Langlands’ reciprocity conjecture parameterizes smooth irreducible representations of a reductive group $G$ over a local field, or automorphic representations of a reductive group $G$ over a global field, in terms of the $L$-group of $G$, which is a split extension of the dual group of $G$ and the Galois group. Langlands’ functoriality conjecture predicts relationship between such representations given a homomorphism between the $L$-groups. In practice, one is often confronted with extensions of the dual group by the $L$-group that are not split. We will explore this phenomenon based on the following construction. To a connected reductive group $G$ over a local field $F$ we define a compact topological group $\tilde\pi_1(G)$ and an extension $G(F)_\infty$ of $G(F)$ by $\tilde\pi_1(G)$. From any character $x$ of $\tilde\pi_1(G)$ of order $n$ we obtain an $n$-fold cover $G(F)_x$ of the topological group $G(F)$. We also define an $L$-group for $G(F)_x$, which is a usually non-split extension of the Galois group by the dual group of $G$, and deduce (from the linear case) a refined local Langlands correspondence between genuine representations of $G(F)_x$ and $L$-parameters valued in this $L$-group. We will present one concrete application: a characterization of the local Langlands correspondence for semi-simple discrete $L$-parameters, that is uniform for all local fields.

Tilting modules for a reductive algebraic group G in prime characteristic were formally introduced (in this setting) by Donkin in the early 1990’s. They have since come to play an increasingly central role in the study of G-modules, featuring prominently in modular character formulas and also shedding light on the “Humphreys-Verma Problem.”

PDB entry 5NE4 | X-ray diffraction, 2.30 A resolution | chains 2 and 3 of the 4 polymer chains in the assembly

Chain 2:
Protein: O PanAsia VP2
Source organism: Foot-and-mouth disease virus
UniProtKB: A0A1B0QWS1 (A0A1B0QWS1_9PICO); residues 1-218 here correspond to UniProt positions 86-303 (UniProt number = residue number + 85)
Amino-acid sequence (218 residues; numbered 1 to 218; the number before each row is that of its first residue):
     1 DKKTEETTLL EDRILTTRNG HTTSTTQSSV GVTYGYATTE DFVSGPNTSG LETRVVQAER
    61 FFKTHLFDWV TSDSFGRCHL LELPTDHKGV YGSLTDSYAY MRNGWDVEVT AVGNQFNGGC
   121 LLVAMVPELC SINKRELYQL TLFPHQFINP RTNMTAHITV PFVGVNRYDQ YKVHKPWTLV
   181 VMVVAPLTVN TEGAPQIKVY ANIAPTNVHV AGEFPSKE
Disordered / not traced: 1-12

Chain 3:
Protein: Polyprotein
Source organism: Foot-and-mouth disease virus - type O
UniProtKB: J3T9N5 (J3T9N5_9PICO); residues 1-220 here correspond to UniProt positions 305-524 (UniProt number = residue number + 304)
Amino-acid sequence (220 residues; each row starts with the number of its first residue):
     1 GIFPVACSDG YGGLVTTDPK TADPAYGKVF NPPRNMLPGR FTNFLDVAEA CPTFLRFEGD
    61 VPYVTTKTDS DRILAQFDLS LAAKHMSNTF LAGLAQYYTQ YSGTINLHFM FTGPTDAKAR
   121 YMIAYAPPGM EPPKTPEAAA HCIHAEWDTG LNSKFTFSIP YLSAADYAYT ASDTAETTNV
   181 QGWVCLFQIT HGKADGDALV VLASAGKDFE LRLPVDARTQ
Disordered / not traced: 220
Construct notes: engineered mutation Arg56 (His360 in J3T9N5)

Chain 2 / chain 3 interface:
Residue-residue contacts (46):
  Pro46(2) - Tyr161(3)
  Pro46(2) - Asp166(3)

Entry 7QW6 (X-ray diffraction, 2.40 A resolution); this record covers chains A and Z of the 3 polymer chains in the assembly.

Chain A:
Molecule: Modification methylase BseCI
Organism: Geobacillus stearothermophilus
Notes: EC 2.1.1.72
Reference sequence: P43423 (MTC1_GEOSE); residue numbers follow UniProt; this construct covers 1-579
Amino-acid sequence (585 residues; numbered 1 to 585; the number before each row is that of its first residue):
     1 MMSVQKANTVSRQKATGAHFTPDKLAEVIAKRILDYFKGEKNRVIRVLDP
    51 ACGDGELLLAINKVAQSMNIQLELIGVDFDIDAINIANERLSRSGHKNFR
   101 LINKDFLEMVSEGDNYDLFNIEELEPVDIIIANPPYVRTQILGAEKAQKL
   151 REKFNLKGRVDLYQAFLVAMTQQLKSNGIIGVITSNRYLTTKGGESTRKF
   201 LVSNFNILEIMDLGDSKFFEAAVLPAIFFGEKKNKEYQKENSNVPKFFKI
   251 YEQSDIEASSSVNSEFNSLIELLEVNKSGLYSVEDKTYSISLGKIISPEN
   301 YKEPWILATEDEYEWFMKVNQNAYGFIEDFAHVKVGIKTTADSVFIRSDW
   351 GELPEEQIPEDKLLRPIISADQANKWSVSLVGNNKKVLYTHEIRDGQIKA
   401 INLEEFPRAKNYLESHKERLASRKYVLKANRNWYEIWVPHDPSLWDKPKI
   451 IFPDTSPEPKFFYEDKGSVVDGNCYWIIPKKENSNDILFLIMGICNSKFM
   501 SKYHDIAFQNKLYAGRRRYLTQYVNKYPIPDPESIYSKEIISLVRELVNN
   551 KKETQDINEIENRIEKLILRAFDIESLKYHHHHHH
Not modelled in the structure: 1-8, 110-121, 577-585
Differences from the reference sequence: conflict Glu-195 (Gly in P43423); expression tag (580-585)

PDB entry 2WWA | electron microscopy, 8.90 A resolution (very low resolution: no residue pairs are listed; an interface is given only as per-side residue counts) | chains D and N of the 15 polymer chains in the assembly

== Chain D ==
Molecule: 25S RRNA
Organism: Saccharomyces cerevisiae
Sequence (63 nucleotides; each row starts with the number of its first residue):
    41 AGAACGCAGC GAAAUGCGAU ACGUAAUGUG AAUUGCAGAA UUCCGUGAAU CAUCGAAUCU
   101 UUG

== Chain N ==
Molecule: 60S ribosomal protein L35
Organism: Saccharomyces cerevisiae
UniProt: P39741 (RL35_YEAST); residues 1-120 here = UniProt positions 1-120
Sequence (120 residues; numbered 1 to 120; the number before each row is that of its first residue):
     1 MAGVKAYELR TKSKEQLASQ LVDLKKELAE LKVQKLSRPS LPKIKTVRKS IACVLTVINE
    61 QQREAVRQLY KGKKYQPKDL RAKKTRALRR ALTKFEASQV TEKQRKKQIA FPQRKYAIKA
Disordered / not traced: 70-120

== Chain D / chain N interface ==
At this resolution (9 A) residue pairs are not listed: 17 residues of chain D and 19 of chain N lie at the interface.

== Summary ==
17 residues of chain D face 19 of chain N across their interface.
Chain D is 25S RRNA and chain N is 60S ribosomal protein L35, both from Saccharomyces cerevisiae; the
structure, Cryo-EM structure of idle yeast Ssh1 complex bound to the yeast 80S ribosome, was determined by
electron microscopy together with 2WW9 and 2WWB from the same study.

In the early days, Donkin made a series of conjectures that predicted properties of the direct summands of tensor products involving the Steinberg module. Some of these conjectures remain open, while others have been resolved only in the last few years. In this talk I will discuss what we presently know and do not know, and why it is important. This is based on joint work with Chris Bendel, Dan Nakano, and Cornelius Pillen.

The collection of parking functions under a natural Sn-action (which has Catalan-many orbits) has been a central object in Algebraic Combinatorics since the work of Haiman more than 30 years ago. One of the lines of research spawned around it was towards defining and studying analogous objects for real and complex reflection groups W; the main candidates are known as the W-non-nesting and W-non-crossing parking functions.

The W-non-nesting parking functions are relatively well understood; they form the so called algebraic W-parking-space which has a concrete interpretation as a quotient ring (of the ambient polynomial algebra over a system of homogeneous parameters that carry the reflection representation of W). The W-non-crossing parking functions on the other hand have defied unified explanations while simultaneously proving themselves central in the study of Coxeter and Artin groups (their geometric group theory and combinatorics) and in the representation theory of Dynkin quivers. One of the main open problems in the field since the early 2000’s has been to give a type-independent proof of the W-isomorphism between the algebraic and the non-crossing W-parking spaces. In this talk, I will present the first such proof, solving the more general Fuss version of the problem, that proceeds by comparing a collection of recursions that are shown to be satisfied by both objects. This relies on a variety of recent techniques we introduced, in particular a parabolic decomposition of the algebraic parking space and its relation with the spectrum of Laplacian matrices for reflection arrangements.

The irreducible representations of the Symmetric group are a classical subject, seemingly well understood. Yet, the multiplicities in the irreducible decomposition of the tensor product of two irreducibles, the Kronecker coefficients, present an 80+ long standing open problem. The problem has seen its revival in the context of Geometric Complexity Theory for the separation of complexity classes, the algebraic analogues of P vs NP.

In this talk we will review some recent results on the asymptotics and complexity of Kronecker coefficients and the underlying characters of the Symmetric group. Based on a series of joint works with Christian Ikenmeyer and Igor Pak.